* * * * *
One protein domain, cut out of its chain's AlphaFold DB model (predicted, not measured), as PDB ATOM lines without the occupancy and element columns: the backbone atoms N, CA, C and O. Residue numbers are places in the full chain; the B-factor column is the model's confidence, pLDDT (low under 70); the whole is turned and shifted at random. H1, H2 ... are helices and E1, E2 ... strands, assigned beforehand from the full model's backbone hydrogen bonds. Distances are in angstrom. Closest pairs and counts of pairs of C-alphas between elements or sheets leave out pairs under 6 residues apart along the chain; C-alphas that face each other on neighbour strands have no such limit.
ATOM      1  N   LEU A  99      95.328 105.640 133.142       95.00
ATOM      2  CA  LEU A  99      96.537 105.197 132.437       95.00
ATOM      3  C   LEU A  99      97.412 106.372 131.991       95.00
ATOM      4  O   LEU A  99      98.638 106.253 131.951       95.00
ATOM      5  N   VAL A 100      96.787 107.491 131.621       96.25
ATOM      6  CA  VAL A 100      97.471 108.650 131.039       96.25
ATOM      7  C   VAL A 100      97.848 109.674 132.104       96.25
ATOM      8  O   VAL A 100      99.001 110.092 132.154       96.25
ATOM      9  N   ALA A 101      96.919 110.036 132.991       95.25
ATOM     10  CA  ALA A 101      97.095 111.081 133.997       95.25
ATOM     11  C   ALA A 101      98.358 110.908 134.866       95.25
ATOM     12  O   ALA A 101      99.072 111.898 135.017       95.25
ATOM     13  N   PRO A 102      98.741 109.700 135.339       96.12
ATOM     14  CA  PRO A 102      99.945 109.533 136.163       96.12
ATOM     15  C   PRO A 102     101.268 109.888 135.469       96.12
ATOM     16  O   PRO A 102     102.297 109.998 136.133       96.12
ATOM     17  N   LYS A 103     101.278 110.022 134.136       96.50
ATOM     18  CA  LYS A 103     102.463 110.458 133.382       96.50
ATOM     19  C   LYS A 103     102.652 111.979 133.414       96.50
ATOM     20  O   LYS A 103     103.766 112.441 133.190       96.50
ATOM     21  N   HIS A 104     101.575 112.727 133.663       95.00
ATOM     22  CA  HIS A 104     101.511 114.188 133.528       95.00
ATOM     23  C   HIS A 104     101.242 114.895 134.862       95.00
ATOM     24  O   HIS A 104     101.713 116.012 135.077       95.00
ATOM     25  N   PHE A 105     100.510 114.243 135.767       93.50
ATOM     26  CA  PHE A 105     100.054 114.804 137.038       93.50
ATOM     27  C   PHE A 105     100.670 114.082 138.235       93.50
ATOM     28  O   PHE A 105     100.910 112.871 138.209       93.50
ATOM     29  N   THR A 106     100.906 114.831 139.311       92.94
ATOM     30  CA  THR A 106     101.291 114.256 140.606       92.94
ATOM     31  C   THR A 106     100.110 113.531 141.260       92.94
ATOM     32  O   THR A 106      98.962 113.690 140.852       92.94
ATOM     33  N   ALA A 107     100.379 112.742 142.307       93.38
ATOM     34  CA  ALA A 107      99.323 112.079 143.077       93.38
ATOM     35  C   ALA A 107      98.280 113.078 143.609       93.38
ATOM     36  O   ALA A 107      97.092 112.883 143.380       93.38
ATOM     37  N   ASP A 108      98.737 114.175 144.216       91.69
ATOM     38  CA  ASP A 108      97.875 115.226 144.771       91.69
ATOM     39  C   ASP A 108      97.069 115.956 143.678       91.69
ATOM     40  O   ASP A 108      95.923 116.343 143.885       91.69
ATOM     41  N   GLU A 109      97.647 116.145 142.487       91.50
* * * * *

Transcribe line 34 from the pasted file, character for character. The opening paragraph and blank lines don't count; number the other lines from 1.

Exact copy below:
ATOM     34  CA  ALA A 107      99.323 112.079 143.077       93.38